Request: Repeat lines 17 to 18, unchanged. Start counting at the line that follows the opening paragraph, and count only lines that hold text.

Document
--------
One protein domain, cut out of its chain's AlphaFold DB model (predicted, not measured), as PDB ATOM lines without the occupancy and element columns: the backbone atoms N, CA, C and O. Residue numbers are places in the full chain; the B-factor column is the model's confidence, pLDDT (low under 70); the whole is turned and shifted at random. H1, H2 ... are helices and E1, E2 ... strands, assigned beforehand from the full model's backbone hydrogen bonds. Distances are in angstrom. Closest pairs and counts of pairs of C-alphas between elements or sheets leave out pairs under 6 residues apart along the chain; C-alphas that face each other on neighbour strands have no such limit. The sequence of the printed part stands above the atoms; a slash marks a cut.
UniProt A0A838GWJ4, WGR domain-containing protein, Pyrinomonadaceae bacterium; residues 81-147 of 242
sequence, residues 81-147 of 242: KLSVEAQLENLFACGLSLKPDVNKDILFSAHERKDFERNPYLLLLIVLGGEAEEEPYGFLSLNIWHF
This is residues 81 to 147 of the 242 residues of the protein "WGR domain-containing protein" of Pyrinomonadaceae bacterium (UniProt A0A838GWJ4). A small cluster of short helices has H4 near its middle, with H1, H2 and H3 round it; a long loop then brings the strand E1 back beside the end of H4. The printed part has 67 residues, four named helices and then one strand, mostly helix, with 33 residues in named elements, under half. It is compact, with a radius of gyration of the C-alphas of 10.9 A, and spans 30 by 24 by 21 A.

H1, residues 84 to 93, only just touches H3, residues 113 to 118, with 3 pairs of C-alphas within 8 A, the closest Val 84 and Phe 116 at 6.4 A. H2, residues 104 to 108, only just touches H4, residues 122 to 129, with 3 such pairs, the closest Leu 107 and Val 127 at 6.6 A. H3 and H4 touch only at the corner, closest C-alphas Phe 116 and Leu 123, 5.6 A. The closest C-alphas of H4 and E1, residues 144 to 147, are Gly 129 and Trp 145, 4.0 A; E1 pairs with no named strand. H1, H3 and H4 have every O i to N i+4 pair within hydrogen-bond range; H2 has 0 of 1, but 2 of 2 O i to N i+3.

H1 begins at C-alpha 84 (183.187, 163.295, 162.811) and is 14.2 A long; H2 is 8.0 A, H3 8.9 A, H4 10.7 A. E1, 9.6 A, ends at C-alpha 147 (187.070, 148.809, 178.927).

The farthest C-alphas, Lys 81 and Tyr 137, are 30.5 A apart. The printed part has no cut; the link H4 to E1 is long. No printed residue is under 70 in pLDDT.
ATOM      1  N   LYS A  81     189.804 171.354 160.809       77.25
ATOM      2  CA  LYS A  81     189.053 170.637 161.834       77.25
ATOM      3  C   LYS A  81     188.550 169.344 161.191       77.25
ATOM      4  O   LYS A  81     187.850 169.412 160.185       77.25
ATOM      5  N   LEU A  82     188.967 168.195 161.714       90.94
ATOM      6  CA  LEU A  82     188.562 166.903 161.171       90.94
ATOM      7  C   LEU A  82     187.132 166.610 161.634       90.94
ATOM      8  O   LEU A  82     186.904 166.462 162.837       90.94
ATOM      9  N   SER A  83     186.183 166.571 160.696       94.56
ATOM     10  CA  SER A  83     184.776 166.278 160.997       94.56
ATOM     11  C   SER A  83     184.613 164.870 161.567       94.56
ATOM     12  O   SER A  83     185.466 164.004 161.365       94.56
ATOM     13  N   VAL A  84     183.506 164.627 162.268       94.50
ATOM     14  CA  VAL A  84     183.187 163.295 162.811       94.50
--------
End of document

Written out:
ATOM     11  C   SER A  83     184.613 164.870 161.567       94.56
ATOM     12  O   SER A  83     185.466 164.004 161.365       94.56